Tuesday, February 13, 2007

An Ode to Babylon 5, or What the Atheist Taught Me About Christian Culture

A long article by Tim Enloe worth reading, especially if you're a believer who relished the excellent series called BABYLON 5:

Straczynski the atheist understands the provocative power of story. Atheist that he is, in writing Babylon 5 he also understood the enormous power of myth as it came out in the Lord of the Rings. Indeed, for all its flaws, Babylon 5 might justly be called “an atheist’s answer to Tolkien”. All the same themes are there: the dangers of power for both the mature and immature, the drive to grow up into what one can be by virtue of one’s nature, the inexpressibly moving human attempt to engage with realities that transcend all understanding, the epic, ages long conflict between right and wrong, the passing of one Age into another with deep, saddening loss of beauty but great hope for the future, noble heroes and baseborn traitors, fierce wars and faithful loves, courage and fear, wisdom and utter foolishness.

The difference, of course, is that Babylon 5 has no ultimate foundation for its presentations of these themes. It can at best merely borrow them from the very Christianity it subtly despises by making it just one more relativistic and ultimately futile attempt to grasp the ultimately unknown (and possibly nonexistent) numinous. As a cultural product of atheism, Babylon 5 “works” on one level because it is consistent with its worldview. This much, at least, is light years ahead of any contemporary Christian attempt to express the Christian worldview. But as noted above, worldviews are not self-contained–if they do not actually engage the reality they claim to explain, they cannot be said to succeed on the broadest possible level. Tolkien successfully resolves the epic war between good and evil because good and evil are objectively definable entities–they are held accountable to a standard beyond the Circles of the World, Iluvatar (=God). Babylon 5, on the other hand, cannot successfully resolve its own epic conflict between “good” and “evil” because good and evil do not objectively exist for atheism. At the climax of the Lord of the Rings, Sauron gets what he deserves for his millennia of murder and mayhem; at the climax of Babylon 5, the murderers and mayhem-makers get off scot-free, and to the rousing cheers of “Good riddance!” by the Younger Races.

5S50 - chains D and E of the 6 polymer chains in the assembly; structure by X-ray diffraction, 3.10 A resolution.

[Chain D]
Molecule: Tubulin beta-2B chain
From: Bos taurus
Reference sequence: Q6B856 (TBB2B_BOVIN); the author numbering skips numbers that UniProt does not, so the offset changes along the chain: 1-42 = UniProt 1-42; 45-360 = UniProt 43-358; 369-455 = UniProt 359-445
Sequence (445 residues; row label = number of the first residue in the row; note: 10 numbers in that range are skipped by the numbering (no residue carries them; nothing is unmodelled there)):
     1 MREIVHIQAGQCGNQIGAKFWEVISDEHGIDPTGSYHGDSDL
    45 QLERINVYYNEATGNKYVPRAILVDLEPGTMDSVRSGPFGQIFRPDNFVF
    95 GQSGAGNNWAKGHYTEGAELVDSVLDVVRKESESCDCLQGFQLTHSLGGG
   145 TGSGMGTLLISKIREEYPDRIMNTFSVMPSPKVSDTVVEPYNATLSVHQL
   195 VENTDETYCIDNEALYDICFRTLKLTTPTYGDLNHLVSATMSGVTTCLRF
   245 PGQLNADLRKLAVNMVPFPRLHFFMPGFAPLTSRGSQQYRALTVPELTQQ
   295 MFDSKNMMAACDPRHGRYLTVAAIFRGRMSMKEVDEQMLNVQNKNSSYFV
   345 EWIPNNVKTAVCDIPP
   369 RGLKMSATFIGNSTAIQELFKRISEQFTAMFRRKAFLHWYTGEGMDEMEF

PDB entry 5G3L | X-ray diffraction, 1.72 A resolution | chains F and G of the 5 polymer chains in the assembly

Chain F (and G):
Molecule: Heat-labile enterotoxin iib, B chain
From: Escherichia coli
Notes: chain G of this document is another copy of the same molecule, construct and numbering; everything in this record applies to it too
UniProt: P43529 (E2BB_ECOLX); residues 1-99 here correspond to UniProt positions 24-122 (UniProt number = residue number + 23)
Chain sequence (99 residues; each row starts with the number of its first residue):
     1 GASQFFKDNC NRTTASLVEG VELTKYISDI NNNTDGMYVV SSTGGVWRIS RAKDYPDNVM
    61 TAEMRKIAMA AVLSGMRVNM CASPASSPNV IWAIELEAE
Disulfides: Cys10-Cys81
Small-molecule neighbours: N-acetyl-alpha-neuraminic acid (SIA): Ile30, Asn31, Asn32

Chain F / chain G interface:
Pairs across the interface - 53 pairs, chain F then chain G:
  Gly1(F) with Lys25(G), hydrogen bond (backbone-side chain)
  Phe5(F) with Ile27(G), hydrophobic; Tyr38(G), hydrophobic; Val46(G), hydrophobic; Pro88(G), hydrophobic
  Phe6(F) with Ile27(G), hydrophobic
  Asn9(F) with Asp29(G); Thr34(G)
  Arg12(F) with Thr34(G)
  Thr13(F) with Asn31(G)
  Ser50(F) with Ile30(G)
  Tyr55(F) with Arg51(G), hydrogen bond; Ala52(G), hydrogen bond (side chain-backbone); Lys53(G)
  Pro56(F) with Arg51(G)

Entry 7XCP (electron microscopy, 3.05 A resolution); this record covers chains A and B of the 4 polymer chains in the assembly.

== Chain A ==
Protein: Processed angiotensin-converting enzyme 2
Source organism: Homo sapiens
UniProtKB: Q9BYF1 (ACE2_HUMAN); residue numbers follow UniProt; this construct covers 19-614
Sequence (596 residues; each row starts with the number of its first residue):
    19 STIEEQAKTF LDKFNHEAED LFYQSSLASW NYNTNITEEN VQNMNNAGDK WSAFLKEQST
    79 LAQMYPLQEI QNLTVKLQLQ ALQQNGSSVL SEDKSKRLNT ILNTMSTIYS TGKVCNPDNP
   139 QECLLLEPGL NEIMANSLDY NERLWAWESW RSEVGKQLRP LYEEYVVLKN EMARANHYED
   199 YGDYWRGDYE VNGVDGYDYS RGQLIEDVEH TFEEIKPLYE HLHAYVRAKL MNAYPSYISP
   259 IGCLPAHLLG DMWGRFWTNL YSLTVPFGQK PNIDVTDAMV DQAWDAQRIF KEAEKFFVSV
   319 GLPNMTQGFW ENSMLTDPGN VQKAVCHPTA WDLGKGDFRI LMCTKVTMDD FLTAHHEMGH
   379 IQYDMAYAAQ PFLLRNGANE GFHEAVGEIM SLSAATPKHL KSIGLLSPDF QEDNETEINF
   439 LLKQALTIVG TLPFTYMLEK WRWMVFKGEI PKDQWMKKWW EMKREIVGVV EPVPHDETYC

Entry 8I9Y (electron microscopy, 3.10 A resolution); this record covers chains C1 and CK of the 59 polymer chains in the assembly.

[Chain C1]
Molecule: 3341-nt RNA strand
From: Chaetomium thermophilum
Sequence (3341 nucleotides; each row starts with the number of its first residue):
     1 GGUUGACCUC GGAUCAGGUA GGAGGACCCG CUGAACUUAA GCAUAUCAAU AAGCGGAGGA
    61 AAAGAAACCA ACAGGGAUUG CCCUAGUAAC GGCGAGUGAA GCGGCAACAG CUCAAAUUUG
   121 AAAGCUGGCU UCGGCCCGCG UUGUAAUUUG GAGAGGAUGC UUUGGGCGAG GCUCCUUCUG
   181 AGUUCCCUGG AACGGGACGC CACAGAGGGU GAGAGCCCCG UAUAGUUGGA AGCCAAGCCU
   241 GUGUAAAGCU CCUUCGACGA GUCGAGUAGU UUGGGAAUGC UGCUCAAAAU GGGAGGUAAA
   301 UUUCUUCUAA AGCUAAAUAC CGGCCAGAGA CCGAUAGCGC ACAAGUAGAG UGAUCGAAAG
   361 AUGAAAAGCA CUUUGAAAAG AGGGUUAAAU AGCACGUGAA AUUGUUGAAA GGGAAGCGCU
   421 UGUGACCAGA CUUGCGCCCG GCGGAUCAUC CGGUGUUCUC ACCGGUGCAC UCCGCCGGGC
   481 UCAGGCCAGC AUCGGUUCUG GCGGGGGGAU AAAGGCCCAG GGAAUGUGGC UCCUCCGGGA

As a bare story, Babylon 5 works because it is consistent with its worldview. As a realistic explanation of reality, however, it only works because it is tacitly relying on the small bit of remaining cultural capital from the now-defunct “Christendom” it pretends it has transcended. As a bare story, Tolkien’s saga also works because it is consistent with its worldview. But as a realistic explanation of reality, Tolkien’s saga works precisely because it is a legitimate, unashamed product of that Christendom, which itself gives the only really meaningful and finally defensible explanation of the human condition (original sin, gracious salvation initiated by God, redemption and transformation of the whole of the creation that was marred by sin).

1 comment:

Anonymous said...

My dear, you must look further into the various views held by non-believers. I think you will indeed find such concepts as "good" and "evil" existing with non-belief, or a moral view unfettered from a God-head. You might want to investigate the Ethical Culture Movement, for instance.

I enjoyed Babylon 5 for many reasons, and among them was its kind and fair treatment of religion. It showed humans with faith, many, many faiths, and other humans with none. I do hope you'll be open to differing faiths and paths, as those on Babylon 5 are. All the best.